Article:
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Home Fires Become Top Disaster Threat in Hawaii

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The Hawaii Red Cross also provided financial support to 104 households after home fires.

This year the Hawaii Red Cross helped more people affected by home fires than any other everyday disaster. Local volunteers responded at all hours of the day with food, blankets and comfort to help hundreds of people with nowhere else to turn after home fires from Jan. 1 to Dec. 1, 2014. 

The Hawaii Red Cross also provided financial support to 104 households after home fires to help replace lost belongings and begin the long road to recovery. Nationally, the Red Cross responds to a disaster in the community every 8 minutes and in Hawaii, the Red Cross responds to a disaster in the community every 4 days.  The vast majority of these are home fires.

“While floods, hurricanes and tsunamis tend to dominate the headlines, people often underestimate the frequency and devastation caused by home fires, and that’s where the Red Cross comes in,” said Coralie Chun Matayoshi, CEO of the Hawaii Red Cross.  “Our work doesn’t end after the smoke clears, every day local volunteers are helping people to recover and get better prepared.”   

Curbing Deaths and Injuries from Home Fires

Because of the high number of home fires in this country, the Red Cross launched a campaign this year to reduce the number of home fire deaths and injuries by 25 percent over the next five years. The organization is asking every household in America to take two simple steps: check their existing smoke alarms and practice fire drills at home. 

Since the campaign launched in November, the Red Cross—in partnership with fire departments and community groups nationwide—has already reached more than 29,000 people by installing 17,000 smoke alarms. These efforts have already saved lives of five families nationwide. In Hawaii, Red Cross clubs and community partners went door-to-door canvassing high-risk neighborhoods to distribute fire safety information and schedule free smoke alarm installations.  On Martin Luther King Day of Service, the Hawaii Red Cross in partnership with the Honolulu Fire Department and other community partners will be installing hundreds of free smoke alarms to those in need.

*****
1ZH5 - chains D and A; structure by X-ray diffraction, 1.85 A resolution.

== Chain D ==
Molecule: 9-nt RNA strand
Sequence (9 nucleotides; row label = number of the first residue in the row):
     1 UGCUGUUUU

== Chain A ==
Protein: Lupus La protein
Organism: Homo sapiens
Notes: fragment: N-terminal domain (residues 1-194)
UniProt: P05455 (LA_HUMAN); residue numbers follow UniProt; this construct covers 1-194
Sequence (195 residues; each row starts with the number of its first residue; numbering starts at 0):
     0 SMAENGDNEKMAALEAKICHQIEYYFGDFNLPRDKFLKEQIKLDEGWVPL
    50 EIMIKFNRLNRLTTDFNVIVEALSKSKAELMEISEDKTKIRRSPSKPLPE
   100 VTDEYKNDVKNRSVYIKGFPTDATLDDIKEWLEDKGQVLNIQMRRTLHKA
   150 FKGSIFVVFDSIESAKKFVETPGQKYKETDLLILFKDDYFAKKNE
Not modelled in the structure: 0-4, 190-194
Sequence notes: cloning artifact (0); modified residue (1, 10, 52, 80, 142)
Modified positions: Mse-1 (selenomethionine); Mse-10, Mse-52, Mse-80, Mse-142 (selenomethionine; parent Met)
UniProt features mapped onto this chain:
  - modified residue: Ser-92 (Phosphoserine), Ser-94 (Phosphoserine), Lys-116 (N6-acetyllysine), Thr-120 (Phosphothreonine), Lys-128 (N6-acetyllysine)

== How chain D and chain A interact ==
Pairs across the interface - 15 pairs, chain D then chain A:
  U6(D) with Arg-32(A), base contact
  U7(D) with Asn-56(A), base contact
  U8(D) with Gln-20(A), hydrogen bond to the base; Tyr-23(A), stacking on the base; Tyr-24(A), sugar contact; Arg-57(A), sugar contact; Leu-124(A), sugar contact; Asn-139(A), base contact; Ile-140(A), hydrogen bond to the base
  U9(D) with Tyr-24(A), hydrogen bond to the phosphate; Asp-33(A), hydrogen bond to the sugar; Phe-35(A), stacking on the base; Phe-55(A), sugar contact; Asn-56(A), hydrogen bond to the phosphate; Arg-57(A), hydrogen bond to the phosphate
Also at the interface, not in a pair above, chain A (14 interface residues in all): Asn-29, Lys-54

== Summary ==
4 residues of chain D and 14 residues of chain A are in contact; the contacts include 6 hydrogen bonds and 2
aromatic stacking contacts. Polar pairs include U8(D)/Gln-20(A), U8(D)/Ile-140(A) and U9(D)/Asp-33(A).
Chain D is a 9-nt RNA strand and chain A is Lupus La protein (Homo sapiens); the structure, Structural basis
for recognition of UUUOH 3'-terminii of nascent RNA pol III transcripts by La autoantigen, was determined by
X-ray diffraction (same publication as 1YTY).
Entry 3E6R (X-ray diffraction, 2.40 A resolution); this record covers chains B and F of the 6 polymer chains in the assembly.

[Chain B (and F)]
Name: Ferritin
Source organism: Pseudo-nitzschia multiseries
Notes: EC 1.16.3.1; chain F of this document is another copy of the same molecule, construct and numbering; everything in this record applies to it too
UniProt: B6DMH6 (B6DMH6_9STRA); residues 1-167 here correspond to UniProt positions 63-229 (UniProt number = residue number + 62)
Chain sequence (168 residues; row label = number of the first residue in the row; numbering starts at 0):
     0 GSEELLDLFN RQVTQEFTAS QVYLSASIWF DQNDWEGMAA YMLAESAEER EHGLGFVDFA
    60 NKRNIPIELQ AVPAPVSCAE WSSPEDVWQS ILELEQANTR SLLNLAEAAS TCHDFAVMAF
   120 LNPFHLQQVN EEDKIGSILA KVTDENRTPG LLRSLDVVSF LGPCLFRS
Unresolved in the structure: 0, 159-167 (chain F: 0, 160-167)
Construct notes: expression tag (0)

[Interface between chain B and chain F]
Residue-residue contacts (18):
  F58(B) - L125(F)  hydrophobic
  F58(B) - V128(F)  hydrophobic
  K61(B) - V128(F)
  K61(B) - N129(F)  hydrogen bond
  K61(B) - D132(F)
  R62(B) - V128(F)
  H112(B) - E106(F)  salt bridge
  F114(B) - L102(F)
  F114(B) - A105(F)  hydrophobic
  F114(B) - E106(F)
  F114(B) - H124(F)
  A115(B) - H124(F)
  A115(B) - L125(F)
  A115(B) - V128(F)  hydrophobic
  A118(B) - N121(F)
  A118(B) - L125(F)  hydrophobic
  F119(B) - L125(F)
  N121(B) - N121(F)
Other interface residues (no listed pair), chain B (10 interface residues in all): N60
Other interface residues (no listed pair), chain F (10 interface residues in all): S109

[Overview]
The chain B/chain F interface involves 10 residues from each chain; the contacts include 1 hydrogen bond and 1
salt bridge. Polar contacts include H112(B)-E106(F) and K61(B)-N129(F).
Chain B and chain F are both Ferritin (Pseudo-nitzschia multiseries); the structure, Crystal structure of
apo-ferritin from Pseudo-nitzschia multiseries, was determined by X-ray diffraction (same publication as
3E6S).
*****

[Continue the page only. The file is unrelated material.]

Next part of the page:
In addition, holiday seasons are often prone to an increase in home fires.  The Hawaii Red Cross has some tips to help prevent accidents and emergencies.  The cooks should start by not wearing loose clothing or dangling sleeves while cooking. Never leave cooking food unattended – stay in the kitchen when frying, grilling or broiling food. If someone must leave the kitchen for even a short period of time, they should turn off the stove.  Other safety steps include:

• Check food regularly while cooking and remain in the home while cooking. Use a timer as a reminder that the stove or oven is on.

• Keep the kids away from the cooking area. Enforce a “kid-free zone” and make them stay at least three feet away from the stove.

• Keep anything that can catch fire - pot holders, oven mitts, wooden utensils, paper or plastic bags, food packaging, and towels or curtains—away from the stove, oven or any other appliance in the kitchen that generates heat.

• Clean cooking surfaces on a regular basis to prevent grease buildup.

• Purchase a fire extinguisher to keep in the kitchen. 

• Always check the kitchen before going to bed or leaving the home to make sure all stoves, ovens, and small appliances are turned off.

• Install a smoke alarm near the kitchen, on each level of the home, near sleeping areas, and inside and outside bedrooms. Use the test button to check it each month. Replace all batteries at least once a year.

• Download the American Red Cross First Aid App and other help mobile apps for instant information on what to do in emergencies.  For more information go to

Other Notable Disaster Responses

In addition to home fires, the Hawaii Red Cross responded to numerous other disasters this year, including Tropical Storm Iselle, Hurricane Ana and the Kilauea Lava Threat.

How You Can Help

Donate. Our work is made possible by the generosity of the American public. The Red Cross is not a government agency; it depends on public contributions to help others. Your gift supports the lifesaving mission of the American Red Cross in your community, across the country and around the world.  To send a contribution, mail your check to American Red Cross, 4155 Diamond Head Road, Honolulu, Hawaii  96816 or make a secure online donation at or call (808) 739-8109.

Volunteer.  The Hawaii Red Cross continually recruits, trains and mobilizes volunteers to help those in need.  Over 95% of services are provided by volunteers.  All disaster training, services, and financial assistance to victims is free, through the generosity of our donors, volunteers, and the community.  Interested volunteers can go to  for opportunity listings.


About the American Red Cross:

The American Red Cross shelters, feeds and provides emotional support to victims of disaster; teaches skills that save lives; provides international humanitarian aid; and supports military members and their families. The Red Cross is a not-for-profit organization that depends on volunteers and the generosity of the American public to perform its mission. For more information, please visit or visit us on Twitter at @RedCross.